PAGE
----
Everywhere Tom Cruise's character goes, he is accosted by talking billboards and badgered by holographic vendors. A Lexus sign calls him by name to announce, "The road you're on ... is the road less traveled"; a bathing beauty beckons from an American Express ad, "Need to escape? Blue can take you." But there is no escape, not even in Cruise's own apartment: The mere act of opening a box of breakfast cereal causes it to belt out an inane, squeaky jingle as animated figures race across the cardboard. When, in an effort to elude a law enforcement dragnet, Cruise surgically exchanges his eyes for someone else's, he succeeds in escaping the government--but not the retail sector: "Hello, Mr. Yakamoto," a virtual Gap employee cheerfully addresses him, "How did that set of assorted tank tops work out for you?" This, to my mind, is the most convincing portrayal of hell yet committed to celluloid. Since seeing the film, I've had nightmares in which I'm waylaid in front of my local pharmacy by a chirpy, digitized apparition who asks whether the hemorrhoid cream I purchased the previous week has done the trick--and if not, would I care to purchase an inflatable rubber doughnut to sit on?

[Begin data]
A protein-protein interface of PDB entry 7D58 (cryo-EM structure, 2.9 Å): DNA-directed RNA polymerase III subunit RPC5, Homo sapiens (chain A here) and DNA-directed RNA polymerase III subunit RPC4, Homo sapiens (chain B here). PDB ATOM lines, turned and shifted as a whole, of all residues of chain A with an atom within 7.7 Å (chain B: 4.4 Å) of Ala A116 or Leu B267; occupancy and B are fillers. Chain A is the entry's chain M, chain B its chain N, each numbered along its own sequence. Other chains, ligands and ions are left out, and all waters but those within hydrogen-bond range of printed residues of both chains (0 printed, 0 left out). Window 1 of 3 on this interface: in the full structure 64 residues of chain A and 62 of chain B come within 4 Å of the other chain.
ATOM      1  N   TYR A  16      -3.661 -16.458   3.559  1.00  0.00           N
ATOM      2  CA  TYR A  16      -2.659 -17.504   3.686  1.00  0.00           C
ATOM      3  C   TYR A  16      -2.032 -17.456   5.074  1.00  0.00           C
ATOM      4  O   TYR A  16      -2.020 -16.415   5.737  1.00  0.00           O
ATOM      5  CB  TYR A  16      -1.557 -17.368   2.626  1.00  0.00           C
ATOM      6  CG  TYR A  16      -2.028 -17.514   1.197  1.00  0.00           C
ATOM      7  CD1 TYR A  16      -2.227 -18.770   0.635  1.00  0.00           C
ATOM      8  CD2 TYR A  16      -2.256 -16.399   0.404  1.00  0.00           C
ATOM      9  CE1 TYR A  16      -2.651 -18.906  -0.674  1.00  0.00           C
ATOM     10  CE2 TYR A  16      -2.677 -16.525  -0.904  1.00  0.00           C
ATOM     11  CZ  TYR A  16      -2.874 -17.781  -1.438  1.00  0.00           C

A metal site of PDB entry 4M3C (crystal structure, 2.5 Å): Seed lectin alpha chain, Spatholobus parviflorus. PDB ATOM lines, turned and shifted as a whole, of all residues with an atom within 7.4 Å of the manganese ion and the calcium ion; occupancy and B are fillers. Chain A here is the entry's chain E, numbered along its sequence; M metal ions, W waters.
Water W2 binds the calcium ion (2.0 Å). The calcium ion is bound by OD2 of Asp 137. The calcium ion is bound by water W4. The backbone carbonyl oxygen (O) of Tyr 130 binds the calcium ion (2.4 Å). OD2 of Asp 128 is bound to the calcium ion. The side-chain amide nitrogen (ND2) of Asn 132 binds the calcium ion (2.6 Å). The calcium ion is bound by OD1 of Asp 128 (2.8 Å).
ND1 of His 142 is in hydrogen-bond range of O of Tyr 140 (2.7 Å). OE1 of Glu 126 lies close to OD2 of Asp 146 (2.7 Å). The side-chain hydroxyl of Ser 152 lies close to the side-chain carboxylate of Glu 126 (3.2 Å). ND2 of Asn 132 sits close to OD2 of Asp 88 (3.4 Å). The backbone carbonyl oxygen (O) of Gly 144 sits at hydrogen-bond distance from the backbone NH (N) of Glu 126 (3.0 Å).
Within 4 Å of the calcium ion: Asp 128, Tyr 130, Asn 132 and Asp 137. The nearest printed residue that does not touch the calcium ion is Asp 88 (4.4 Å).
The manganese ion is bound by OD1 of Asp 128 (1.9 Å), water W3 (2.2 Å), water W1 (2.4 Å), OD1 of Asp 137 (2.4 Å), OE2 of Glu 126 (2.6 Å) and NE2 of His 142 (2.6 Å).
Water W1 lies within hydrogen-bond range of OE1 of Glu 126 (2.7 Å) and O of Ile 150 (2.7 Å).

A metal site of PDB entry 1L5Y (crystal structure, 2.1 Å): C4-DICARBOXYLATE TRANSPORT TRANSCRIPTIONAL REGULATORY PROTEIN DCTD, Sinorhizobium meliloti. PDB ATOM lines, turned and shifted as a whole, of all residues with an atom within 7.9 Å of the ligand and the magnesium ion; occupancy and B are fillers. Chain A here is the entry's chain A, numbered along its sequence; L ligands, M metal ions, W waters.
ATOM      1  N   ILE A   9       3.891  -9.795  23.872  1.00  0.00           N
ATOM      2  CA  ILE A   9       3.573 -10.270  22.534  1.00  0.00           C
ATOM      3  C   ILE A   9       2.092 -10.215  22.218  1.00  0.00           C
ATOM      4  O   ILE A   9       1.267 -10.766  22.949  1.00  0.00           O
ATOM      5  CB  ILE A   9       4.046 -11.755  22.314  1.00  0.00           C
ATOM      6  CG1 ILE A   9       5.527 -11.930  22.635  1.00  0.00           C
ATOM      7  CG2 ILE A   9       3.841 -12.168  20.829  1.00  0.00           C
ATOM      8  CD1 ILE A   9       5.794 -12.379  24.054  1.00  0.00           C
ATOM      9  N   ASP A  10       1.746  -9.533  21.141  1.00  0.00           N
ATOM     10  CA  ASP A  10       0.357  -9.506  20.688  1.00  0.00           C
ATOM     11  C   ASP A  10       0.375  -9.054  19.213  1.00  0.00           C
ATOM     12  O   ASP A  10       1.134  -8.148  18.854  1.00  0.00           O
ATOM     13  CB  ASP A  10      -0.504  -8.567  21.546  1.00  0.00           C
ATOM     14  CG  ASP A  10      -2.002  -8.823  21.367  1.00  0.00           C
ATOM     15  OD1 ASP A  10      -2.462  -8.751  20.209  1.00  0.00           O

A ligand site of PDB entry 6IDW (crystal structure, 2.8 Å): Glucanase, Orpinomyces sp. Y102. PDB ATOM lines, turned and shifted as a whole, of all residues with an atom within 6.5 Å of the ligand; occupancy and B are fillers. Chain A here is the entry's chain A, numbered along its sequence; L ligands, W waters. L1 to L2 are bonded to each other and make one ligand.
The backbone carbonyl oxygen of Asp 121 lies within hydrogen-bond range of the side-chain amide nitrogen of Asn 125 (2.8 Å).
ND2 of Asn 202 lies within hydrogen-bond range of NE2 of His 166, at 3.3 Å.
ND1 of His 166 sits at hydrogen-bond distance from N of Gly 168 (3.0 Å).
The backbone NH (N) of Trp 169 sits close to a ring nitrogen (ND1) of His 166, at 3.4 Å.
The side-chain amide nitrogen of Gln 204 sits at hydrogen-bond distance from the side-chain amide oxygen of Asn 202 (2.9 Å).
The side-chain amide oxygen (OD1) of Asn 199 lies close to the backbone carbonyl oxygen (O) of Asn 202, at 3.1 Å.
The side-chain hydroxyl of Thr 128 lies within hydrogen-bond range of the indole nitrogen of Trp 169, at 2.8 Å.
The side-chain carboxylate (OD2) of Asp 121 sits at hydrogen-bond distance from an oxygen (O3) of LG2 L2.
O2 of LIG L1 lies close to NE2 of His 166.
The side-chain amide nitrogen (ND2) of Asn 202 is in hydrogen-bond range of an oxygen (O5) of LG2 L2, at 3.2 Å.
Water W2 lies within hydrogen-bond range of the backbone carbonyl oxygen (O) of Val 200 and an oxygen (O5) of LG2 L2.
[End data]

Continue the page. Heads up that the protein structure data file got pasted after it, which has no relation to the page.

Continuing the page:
There is good advertising and there is bad advertising. OK, that's a lie: It's all pretty awful. But some forms are more intolerable than others. I've made my peace with print ads, which just sit there, quiet and inert, waiting patiently for me to ignore them. And television's advertising seems to be the price we must pay for television: I was disappointed, but hardly surprised, to discover that TiVo--the fast-growing digital TV recording system--had early on knuckled under to broadcasters and removed a "commercial skip" feature that enabled viewers to pass over ads with the touch of a button. But when it comes to more intrusive forms of commercial outreach, I am less forgiving. For several months now I have been engaged in an ongoing war--acknowledged only by me but no less real for that-- with an ever-expanding and ever-more-aggressive cadre of local telemarketers. There was a time when both sides adhered to scrupulous codes of conduct: They wouldn't call the house at unreasonable hours, and I wouldn't greet them with profane invective and threats against their elderly relatives and pets. But lately the enemy seems to have redefined the rules of engagement. It is now not uncommon for telemarketers to call before nine in the morning or after nine at night--what my wife and I think of as the nobody-better-call-unless- they've-just-hurt-themselves hours. Worse still, the vast majority of these calls are now prerecorded; there's not even a hapless flunky on the other end of the line for me to terrorize. So, recently I decided to enter the technological arms race myself by purchasing something called the TeleZapper. The product packaging promises that it "keeps telemarketers out!" Inside, it explains that it does this by emitting a brief tone whenever we pick up the phone, which--in addition to irritating friends, family, and other legitimate callers--should persuade the autodialing machines used by telemarketers that our line has been disconnected. I confess I was rather disappointed that the TeleZapper does not, as its name implies, actually deliver a powerful electrical charge to the telemarketer foolish enough to autodial my home. But then, what did I expect for $50?